After all, if it is profitable for foreigners, it should also be advantageous for Jamaicans. Therefore, we should implement a new policy that gives the majority ownership of Jamaican assets to Jamaicans first.
For example, our Jamaican pension funds have very few local options for investment. With interest rates relatively low; the local stock market capital base limited; and real estate prices out of reach for most Jamaicans, when an IPO is issued, most are oversubscribed, as Jamaicans are short of opportunities to invest in value-added options.
Furthermore, it's not as if we are even breaking new ground. The second-largest shareholder in the Seprod Group is the Coconut Industry Board, which receives dividends regularly. Recently, the Airports Authority of Jamaica made considerable investments in the IPO of FirstRock, a startup company.
As a nation, we should invest in becoming globally competitive in the wellness market by developing our mineral springs and medical tourism avenues. The Global Wellness Industry generated US$4.4 trillion in 2020. At the same time, tourism wellness did US$463 billion.
Everywhere, health, fitness, nutrition, and cosmetics are big global businesses and revenue earners as purveyors seek worldwide relaxation, beauty, and peace of mind. For example, the global cosmetics industry will grow to approximately US$465 billion by 2027.
Jamaica has three known mineral springs — Milk River in Clarendon, Bath in St Thomas, and Rockfort in Kingston. These springs are unique as they possess varying levels of calcium, magnesium, sodium, sulfate, potassium, bicarbonate, silica, chloride, iron, and copper. Evidence suggests the Milk River is more "radioactive than leading European spas in France, Italy, and Hungary. Being 54 times more active than Baden in Switzerland, and five times as active as Karlsbad, Austria, reputed to cure numerous ailments, including rheumatism, gout, neuralgia, sciatica, lumbago, nerve conditions, and liver disorders.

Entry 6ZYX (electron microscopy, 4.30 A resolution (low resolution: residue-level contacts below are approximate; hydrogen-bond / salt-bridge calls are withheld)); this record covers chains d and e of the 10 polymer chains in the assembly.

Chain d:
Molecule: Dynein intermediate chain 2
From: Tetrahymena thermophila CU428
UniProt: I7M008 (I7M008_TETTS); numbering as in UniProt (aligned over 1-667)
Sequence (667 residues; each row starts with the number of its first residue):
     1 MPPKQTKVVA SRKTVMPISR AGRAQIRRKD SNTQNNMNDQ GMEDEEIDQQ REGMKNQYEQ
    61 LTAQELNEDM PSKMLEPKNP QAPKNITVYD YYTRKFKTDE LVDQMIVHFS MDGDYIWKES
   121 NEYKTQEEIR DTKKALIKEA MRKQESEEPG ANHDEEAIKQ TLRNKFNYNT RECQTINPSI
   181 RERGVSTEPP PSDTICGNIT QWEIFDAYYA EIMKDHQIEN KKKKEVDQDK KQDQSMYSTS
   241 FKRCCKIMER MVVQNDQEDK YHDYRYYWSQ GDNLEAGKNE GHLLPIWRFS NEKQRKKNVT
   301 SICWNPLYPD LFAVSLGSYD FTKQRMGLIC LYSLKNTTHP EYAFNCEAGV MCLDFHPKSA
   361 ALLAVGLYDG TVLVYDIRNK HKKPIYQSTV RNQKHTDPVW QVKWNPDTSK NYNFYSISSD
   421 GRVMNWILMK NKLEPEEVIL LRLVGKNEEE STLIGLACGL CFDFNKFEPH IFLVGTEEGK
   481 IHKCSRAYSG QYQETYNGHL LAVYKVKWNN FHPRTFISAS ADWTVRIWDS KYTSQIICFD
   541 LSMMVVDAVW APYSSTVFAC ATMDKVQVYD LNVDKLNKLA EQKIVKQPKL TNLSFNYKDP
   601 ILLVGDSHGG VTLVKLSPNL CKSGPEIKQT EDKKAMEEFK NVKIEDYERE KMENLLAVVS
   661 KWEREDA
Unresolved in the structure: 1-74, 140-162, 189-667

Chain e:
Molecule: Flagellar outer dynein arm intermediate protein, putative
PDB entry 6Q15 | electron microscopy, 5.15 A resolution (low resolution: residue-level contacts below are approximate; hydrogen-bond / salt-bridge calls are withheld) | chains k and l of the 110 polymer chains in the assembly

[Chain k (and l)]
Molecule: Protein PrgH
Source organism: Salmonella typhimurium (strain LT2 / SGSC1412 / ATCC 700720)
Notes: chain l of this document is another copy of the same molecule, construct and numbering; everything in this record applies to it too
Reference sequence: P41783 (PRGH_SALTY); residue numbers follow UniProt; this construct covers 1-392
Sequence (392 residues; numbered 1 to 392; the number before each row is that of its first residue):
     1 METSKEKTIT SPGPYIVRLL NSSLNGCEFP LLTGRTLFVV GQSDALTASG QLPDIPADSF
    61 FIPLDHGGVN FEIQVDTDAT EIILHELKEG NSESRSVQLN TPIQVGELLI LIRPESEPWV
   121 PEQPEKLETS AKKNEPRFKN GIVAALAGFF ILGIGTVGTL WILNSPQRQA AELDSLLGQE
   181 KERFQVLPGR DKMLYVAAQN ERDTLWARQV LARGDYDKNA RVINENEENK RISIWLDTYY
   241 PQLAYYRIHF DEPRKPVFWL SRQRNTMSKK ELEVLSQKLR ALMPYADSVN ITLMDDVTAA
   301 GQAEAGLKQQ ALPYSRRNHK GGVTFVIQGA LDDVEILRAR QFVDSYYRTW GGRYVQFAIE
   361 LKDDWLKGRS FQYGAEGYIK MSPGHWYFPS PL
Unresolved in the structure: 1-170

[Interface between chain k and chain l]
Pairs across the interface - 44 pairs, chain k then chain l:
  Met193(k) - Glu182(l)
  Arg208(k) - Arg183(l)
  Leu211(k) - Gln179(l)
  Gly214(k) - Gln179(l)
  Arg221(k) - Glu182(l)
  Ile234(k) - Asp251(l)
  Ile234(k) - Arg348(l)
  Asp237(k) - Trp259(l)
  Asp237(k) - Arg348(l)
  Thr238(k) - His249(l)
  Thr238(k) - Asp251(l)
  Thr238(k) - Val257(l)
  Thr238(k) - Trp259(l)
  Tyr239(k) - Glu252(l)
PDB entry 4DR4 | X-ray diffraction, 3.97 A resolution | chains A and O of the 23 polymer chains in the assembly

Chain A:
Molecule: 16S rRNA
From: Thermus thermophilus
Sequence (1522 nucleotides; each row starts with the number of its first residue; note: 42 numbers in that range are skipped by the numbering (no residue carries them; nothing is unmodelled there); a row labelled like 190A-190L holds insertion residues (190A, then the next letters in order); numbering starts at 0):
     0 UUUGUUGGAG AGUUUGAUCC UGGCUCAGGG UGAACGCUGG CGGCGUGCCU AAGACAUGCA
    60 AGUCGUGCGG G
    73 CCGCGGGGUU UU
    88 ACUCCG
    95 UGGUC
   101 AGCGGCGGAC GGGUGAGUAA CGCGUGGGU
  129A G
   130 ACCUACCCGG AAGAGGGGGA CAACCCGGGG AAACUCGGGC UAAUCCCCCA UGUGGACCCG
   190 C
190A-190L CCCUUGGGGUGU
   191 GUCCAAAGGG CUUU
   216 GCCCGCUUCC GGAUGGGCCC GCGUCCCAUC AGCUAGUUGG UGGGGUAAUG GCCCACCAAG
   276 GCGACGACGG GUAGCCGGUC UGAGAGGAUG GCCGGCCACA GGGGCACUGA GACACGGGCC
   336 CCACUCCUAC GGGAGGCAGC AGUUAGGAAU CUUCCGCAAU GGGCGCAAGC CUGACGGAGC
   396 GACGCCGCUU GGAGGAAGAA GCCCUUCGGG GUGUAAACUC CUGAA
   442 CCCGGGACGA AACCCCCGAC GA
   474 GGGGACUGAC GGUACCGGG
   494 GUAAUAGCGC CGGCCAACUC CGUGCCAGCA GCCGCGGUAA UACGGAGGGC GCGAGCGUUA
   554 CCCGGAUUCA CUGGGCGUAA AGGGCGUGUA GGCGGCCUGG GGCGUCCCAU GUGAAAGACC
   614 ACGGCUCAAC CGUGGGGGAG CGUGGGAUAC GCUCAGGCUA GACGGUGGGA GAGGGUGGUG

Our economy has had anaemic growth since our Independence. Perhaps we are failing because we haven't diversified our economic base and grossly underperformed in global trade, which has not done anything dynamic with our gross domestic product (GDP). Surprisingly, Jamaica started producing rum in 1749, and almost 300 years later it's still our primary manufacture export. Sad! But what's worse is the fact that our significant domestic export earnings have also remained relatively the same for decades.
Guess which industries still account for our traditional domestic export earnings? Rum, alumina, bauxite, coffee, mining, and quarrying.
In 2021 rum accounted for US$56 million of our exports, the most significant single manufactured item earnings (Planning Institute of Jamaica, 2021). Our largest producer and exporter of rum used to be Jamaican-owned. No longer. So the profits are also exported. Our total imports, approximately US$5.97 billion, were four times larger than our exports — nearly US$1.44 billion.
Several countries in the Caribbean demand that ownership in specific industries and businesses must be 51 per cent or more by their nationals. For these countries, all are welcome to invest, but they place priorities on their citizens.
Our Government needs to act as a catalyst for value-added investments. Jamaicans are eager to participate in the ownership and growth of our country. We look forward to investing in properly structured companies in casinos, cannabis, wellness, medical tourism, and agri-processing.
Let us begin creating opportunities for Jamaicans to increase their wealth in their own country by giving them priority to own Jamaican value-added industries that can compete with the best in the world.
Lisa Hanna is Member of Parliament for St Ann South Eastern, People’s National Party spokesperson on foreign affairs and foreign trade, and a former Cabinet member.